Student Author(s)

Hilary Placzek

UMMS Affiliation

Department of Medicine, Division of Infectious Diseases and Immunology

Publication Date


Document Type



Immunology and Infectious Disease | Influenza Humans | Life Sciences | Medicine and Health Sciences | Public Health



(1) To characterize the epidemiology of H1N1-related hospitalizations in Massachusetts; and (2) to compare characteristics of those hospitalized during periods of seasonal influenza activity and during the H1N1 pandemic.


Authors applied maximum and minimum criteria to the Massachusetts Hospital Discharge Database to identify H1N1-related hospitalizations. They constructed annual line graphs describing mean frequencies of influenza-like illness(ILI)-related discharges between 2005-2008, and compared these rates to early waves of H1N1 in 2009.


During spring and summer 2009, there were significantly higher rates of ILI-related hospital discharges in Massachusetts compared to 2005-2008. Out of 359,344 total discharges between April 26-September 30,2009, H1N1-related hospitalizations ranged from 601 to 10,967 cases. Minimum criteria confirmed that H1N1 affected a younger population (50% were <18>years), with higher rates among African-Americans (18%) and Hispanics (23%) and higher rates of ICU admission (21%) compared to seasonal influenza (39%, 10%, 14%, and 17% respectively).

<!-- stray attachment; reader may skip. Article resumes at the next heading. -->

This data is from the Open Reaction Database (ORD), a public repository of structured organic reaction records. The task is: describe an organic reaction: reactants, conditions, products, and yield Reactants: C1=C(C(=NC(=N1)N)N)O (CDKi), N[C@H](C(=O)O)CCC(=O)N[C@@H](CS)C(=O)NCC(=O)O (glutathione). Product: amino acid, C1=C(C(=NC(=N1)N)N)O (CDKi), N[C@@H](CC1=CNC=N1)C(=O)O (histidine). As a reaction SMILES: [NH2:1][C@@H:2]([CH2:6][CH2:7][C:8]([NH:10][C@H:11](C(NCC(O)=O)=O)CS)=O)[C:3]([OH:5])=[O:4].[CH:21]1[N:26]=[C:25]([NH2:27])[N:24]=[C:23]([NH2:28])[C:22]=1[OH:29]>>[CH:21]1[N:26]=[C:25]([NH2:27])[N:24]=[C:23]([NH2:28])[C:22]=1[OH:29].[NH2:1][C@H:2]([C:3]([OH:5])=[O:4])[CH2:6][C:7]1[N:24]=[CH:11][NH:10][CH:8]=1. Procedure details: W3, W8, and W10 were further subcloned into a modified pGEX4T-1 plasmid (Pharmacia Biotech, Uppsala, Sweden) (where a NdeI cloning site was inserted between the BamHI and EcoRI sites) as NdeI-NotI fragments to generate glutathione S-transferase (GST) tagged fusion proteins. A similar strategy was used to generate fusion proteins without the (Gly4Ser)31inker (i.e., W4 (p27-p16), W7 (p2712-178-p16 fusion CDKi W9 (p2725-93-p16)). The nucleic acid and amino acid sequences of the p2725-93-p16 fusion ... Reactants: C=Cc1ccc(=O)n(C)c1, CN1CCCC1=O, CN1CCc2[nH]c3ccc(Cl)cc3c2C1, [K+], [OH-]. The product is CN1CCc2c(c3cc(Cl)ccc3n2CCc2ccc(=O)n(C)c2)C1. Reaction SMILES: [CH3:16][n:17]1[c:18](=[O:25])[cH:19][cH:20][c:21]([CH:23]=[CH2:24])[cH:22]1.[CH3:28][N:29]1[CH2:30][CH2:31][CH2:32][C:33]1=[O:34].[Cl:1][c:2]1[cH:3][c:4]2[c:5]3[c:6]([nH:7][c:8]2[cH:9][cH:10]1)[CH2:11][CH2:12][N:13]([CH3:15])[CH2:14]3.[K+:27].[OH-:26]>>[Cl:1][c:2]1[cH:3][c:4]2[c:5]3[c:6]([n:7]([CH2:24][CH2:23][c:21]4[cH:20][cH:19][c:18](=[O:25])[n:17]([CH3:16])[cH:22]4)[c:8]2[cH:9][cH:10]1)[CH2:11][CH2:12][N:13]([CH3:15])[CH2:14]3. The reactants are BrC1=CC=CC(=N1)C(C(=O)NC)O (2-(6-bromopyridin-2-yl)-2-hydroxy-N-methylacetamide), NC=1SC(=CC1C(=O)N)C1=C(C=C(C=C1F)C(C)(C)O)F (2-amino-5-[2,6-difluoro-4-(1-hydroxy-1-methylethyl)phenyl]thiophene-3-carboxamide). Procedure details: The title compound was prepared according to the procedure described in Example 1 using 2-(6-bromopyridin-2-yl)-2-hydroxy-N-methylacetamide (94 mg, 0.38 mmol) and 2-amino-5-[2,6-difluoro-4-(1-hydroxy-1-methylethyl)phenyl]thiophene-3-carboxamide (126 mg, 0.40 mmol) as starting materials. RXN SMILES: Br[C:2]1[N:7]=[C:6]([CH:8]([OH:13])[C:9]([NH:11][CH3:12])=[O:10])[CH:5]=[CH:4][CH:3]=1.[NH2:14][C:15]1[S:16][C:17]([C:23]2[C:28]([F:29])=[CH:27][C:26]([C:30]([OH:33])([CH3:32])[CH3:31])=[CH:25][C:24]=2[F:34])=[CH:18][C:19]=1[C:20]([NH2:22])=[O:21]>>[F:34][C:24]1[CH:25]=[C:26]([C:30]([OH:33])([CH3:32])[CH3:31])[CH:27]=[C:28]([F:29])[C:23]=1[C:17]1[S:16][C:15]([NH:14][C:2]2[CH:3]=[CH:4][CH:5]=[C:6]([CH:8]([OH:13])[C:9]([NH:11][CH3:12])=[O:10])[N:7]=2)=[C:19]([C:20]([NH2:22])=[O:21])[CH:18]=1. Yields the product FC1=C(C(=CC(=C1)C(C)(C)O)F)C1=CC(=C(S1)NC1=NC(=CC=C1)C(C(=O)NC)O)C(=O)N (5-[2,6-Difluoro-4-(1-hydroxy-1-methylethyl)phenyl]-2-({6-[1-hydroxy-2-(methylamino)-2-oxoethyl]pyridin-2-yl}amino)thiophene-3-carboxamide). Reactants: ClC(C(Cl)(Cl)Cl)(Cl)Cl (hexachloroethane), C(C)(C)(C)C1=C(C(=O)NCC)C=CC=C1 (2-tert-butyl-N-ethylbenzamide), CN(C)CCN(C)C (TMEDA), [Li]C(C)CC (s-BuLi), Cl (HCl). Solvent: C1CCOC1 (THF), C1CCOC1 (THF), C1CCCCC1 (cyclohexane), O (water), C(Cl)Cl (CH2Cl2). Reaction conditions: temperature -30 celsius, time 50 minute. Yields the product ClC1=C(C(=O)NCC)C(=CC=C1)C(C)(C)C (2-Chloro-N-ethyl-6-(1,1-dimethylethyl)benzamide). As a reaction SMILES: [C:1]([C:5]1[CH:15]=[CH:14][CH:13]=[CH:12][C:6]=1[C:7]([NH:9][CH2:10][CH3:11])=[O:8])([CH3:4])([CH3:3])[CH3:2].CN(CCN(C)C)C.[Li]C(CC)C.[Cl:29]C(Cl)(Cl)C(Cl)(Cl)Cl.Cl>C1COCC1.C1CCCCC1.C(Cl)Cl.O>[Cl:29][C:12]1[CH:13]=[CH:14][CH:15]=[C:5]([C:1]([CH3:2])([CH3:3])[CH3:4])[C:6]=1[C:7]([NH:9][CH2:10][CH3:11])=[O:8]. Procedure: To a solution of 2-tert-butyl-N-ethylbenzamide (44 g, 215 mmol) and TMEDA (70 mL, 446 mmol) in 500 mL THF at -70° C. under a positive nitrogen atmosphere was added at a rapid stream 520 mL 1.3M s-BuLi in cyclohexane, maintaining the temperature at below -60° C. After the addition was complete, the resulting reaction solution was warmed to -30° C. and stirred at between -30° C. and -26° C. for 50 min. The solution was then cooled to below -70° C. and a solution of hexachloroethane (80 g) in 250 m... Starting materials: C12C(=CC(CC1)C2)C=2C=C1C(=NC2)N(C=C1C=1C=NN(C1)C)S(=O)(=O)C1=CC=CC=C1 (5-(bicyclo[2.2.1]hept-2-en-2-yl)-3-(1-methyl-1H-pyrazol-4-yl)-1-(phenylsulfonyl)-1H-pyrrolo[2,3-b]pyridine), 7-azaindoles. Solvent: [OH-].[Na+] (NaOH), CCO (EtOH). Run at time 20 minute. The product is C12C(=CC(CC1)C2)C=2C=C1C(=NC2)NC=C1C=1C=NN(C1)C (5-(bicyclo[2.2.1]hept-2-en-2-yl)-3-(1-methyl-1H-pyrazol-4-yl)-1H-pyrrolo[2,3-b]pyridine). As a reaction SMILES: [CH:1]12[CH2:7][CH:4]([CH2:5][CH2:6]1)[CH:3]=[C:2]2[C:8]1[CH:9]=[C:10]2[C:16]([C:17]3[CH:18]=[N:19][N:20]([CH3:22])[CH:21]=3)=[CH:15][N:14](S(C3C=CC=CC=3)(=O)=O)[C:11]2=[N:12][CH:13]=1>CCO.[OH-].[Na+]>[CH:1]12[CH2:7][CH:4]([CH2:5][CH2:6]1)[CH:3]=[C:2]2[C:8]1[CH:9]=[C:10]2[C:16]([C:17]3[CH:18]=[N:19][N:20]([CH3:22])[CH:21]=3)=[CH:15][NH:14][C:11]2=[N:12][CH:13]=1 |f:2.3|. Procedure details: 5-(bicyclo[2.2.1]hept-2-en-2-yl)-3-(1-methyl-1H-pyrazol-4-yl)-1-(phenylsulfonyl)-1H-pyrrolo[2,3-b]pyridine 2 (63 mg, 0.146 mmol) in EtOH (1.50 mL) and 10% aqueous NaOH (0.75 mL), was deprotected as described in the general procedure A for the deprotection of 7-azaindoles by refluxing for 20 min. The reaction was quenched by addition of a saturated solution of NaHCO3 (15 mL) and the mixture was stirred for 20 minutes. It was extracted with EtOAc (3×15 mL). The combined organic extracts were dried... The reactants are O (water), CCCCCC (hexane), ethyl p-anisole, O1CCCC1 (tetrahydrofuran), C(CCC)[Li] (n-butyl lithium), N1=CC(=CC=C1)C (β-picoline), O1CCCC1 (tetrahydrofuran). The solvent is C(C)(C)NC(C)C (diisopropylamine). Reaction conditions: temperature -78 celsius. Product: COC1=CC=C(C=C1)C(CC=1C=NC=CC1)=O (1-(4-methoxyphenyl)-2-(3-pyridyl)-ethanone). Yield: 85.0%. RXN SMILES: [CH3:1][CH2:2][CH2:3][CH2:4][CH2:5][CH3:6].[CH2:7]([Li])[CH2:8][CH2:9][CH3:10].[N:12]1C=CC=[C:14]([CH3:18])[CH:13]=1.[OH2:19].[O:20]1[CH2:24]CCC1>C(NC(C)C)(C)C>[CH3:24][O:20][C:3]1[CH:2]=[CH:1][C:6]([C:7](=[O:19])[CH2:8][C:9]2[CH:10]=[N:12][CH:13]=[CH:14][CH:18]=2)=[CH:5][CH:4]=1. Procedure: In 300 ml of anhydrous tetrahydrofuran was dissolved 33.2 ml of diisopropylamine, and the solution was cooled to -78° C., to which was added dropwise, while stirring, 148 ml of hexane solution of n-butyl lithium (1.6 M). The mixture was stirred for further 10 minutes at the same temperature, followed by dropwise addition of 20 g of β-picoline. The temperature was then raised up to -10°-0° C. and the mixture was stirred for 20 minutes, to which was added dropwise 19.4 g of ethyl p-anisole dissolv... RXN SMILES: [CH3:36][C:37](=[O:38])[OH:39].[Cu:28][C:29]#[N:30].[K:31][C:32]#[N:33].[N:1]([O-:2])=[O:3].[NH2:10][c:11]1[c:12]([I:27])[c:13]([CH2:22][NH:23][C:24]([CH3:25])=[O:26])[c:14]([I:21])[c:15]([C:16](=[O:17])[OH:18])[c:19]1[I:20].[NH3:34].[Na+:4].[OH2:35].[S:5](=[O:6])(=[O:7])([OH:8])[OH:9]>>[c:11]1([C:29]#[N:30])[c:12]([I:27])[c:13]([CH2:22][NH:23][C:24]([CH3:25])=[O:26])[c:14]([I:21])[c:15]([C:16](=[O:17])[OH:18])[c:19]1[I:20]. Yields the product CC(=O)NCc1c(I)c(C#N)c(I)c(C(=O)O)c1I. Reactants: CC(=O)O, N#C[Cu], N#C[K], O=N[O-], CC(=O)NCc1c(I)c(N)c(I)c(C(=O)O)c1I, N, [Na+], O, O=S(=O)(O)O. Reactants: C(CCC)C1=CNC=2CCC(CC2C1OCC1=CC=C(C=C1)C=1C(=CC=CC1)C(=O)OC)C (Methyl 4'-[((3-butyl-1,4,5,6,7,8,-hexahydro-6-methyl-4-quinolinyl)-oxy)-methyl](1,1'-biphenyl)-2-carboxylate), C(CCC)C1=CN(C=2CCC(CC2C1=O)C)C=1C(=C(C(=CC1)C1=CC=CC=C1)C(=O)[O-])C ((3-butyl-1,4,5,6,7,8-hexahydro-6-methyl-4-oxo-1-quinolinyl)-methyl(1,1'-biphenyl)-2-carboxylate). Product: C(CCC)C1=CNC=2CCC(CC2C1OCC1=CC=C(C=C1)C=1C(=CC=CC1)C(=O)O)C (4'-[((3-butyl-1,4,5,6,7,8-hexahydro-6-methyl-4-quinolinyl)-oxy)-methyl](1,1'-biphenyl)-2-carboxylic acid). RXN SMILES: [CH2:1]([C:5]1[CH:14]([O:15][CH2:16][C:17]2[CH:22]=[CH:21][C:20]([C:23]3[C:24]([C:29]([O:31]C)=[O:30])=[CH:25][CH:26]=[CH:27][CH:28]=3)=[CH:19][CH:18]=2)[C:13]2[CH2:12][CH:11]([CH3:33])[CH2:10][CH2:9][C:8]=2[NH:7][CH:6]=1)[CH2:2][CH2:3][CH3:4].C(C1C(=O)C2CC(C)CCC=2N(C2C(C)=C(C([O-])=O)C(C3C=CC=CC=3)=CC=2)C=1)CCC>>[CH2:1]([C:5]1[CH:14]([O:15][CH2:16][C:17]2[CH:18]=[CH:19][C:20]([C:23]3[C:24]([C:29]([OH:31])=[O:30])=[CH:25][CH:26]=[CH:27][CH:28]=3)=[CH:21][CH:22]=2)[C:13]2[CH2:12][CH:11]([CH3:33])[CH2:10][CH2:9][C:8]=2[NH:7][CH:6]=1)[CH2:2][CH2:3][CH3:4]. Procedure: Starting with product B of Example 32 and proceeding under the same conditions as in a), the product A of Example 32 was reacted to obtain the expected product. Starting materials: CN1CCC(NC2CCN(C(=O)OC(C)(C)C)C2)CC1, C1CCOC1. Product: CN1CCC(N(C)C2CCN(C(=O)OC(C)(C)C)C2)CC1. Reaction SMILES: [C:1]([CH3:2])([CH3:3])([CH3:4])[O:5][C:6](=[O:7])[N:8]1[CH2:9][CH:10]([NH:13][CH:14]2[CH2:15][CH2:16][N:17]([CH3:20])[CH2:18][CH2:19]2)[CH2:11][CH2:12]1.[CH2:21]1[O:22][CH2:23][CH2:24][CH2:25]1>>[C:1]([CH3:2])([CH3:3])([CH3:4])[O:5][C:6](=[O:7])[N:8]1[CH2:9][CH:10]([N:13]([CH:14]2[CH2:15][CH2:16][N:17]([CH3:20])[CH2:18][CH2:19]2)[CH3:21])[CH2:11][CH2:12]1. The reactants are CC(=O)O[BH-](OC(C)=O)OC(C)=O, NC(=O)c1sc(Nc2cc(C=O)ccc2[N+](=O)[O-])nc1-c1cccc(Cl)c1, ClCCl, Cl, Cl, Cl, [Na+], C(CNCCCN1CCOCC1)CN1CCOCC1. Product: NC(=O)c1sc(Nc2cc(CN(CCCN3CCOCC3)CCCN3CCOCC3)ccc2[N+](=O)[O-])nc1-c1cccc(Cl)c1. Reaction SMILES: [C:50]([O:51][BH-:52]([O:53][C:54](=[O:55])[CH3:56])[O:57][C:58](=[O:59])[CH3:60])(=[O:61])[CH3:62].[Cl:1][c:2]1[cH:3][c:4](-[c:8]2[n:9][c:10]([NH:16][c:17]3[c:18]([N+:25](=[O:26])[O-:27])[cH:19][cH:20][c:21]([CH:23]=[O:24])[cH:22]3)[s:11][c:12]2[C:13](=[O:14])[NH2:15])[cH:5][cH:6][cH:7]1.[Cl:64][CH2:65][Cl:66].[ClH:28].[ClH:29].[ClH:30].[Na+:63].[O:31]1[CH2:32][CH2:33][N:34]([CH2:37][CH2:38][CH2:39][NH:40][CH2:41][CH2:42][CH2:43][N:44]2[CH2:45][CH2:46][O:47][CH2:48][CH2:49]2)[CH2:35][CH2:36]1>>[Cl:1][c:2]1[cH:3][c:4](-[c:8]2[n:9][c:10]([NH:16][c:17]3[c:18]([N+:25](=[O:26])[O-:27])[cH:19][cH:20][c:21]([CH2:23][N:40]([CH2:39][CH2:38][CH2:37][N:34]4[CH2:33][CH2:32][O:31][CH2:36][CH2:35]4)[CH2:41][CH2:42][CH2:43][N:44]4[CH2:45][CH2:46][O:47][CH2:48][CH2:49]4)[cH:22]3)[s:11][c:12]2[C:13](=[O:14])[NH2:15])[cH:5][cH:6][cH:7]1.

This is the first population-based assessment of epidemiological characteristics of hospitalized H1N1 cases in Massachusetts, and it is the first to include all possible hospitalized cases in the analysis. The authors confirm that large administrative data sets can detect hospitalizations for influenza during a pandemic, but estimated case counts vary widely depending on selection criteria used. Maximum criteria overestimated H1N1 activity, and those meeting minimum criteria resemble published accounts of H1N1-related hospitalizations closely.

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This research note is distributed under the Creative Commons Attribution 3.0 license.

DOI of Published Version



PLoS Curr. 2011 Aug 14;3:RRN1256. Link to article on publisher's website

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PLoS Currents

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